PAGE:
As with most things in life, you need to admit that you need to make a course change to institute a course change. The key is to make the course change prior to hitting the rocks.

From my viewpoint, when it comes to creating new touchpoints with audiences and marketers, I think most of the publishing industry made that broad-based and needed course change a long time ago and most are benefiting from that change.

Continuing with the highway analogy per Part One of this article, I offer below a few reasons for any course change you are planning. Why these? In my humble opinion, I think after you read them they will be, as the Declaration of Independence states, “self evident,” but just in case you miss the drift, the reason is simple and can be stated in a word: Readers (or customers, subscribers, or any other word that defines the “users” of any magazine, online or offline).

The goal is to better the user experience. User, a term which will replace subscriber as the definitive word for a publisher to focus upon, is where I see the future of magazines. Why user? To me the future of magazines and most other publications is not to only read them (hence the limits I place on using the term storehouse). To me, the interaction between the user and publication is an experience, which has a much more impactful and critical roll in the sales of the advertiser product than a place to store stuff.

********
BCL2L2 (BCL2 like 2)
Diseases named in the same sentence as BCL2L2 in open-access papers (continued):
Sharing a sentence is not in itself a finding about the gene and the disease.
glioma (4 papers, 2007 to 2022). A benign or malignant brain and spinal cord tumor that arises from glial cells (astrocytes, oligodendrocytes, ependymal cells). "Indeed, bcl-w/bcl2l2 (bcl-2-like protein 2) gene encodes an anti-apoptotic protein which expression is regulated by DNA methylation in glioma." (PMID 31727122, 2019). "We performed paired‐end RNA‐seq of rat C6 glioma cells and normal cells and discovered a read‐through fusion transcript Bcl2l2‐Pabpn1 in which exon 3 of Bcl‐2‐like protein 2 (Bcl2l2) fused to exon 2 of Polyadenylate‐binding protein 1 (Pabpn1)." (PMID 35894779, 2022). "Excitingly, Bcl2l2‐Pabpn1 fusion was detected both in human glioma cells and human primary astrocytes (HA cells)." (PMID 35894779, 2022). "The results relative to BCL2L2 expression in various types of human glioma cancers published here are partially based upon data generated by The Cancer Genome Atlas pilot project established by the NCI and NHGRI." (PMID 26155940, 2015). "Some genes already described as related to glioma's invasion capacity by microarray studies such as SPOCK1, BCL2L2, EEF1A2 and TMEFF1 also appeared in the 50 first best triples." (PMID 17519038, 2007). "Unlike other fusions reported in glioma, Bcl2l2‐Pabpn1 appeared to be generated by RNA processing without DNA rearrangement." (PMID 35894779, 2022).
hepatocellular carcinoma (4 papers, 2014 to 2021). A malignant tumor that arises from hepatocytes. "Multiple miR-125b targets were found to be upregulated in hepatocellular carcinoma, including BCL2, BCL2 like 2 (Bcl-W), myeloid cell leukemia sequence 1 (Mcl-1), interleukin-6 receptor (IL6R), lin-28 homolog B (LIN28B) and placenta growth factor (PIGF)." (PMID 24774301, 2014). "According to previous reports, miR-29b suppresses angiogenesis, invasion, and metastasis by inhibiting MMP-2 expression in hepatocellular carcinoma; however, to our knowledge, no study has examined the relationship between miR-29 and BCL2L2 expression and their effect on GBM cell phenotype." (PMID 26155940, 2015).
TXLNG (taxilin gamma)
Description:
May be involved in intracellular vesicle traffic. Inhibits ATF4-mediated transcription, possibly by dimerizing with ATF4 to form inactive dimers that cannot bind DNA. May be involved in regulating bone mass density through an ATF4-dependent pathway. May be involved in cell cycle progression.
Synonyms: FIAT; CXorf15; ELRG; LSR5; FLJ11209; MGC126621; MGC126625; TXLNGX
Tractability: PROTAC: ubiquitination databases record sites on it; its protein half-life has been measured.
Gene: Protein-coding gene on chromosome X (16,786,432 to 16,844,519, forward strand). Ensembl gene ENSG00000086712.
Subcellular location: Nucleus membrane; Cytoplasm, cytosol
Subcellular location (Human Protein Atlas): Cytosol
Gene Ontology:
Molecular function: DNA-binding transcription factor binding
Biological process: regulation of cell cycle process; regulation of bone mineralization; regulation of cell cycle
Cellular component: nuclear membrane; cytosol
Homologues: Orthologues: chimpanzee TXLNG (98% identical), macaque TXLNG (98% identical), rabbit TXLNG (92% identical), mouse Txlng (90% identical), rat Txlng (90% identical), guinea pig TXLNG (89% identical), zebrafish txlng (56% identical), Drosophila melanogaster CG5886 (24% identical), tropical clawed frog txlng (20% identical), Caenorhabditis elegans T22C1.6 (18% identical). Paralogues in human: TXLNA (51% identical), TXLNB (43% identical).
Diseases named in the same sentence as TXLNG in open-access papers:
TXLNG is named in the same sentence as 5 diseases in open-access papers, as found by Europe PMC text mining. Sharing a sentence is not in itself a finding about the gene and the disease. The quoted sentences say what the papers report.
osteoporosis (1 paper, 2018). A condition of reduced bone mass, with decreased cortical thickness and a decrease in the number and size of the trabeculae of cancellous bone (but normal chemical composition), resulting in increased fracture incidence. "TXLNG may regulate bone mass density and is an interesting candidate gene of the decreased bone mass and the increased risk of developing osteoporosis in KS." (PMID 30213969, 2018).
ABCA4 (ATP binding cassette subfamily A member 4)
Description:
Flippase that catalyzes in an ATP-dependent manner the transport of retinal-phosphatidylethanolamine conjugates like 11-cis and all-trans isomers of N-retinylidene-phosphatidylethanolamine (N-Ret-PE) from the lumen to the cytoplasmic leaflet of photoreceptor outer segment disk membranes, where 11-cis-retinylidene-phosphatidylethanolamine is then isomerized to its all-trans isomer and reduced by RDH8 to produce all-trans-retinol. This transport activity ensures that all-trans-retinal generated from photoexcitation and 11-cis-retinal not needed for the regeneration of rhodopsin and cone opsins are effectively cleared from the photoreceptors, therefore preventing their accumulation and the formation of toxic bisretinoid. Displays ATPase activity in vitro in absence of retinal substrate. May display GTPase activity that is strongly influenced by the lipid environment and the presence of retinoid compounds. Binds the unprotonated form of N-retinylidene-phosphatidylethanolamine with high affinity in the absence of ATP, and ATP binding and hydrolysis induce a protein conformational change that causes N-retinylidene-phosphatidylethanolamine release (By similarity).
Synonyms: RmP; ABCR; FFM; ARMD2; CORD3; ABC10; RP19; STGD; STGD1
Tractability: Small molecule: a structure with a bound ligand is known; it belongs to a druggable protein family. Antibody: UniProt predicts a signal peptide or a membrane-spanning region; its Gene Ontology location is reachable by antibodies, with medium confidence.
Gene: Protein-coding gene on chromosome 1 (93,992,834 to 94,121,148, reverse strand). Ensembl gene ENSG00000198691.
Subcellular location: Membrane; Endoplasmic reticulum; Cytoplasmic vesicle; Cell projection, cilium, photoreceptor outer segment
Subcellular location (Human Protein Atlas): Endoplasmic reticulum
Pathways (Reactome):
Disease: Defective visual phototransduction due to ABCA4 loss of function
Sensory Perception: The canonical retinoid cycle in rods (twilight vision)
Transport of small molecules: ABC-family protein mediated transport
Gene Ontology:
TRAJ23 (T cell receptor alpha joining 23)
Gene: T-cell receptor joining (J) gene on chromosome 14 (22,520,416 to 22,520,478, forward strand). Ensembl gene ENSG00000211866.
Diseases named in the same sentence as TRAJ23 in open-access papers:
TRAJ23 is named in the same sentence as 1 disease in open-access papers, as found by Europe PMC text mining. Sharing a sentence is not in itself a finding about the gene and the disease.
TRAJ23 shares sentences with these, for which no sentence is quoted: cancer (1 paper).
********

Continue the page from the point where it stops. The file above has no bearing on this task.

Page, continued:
The Reasons

Exit Ramps:
To move from a storage model to an interaction based model you need to provide a way to get out of the storeroom, to the user-based model, directly, simply and with ease to the requested product services, link or interactive tool. In short, you need to design into the content a direct targeted, customized and personalized exit ramp.

Entrance Ramps:
'Great,' you say, but I say. 'no, not yet,' since in this world we move from screen to page, page to screen, screen to screen and back again. Once you have designed the needed exit ramp, you need to allow the user to get back onto the superhighway of publishing to continue their journey, while able to exit at a moments notice.

Rest Stops:
Sometimes in the great scheme of things users need to rest, think about their destination and maybe—just maybe—be open to an upsell or cross-sell. For that you need the rest stop. The rest stop is a combination of dialogue, engagement and measurement that allows the user time to think freely, make a correctly-balanced decision and see the brand in the best light.

The payoff—the true benefits of a predicted and designed course change—will be increased placements, diverse use of your advertisers' marketing “spend” and greater broad diverse profits for the publishing organization.

Check out the next installment, Part Three, here next month. Need some immediate help, want to connect the dots and ask what is an entrance, exit, ramp or a rest stop and how you can use them to provide a more positive reader experience? Contact me and I will send you my publishing cheat sheet. Make a hard right under the overpass and email me at thad.kubis@tifmc.org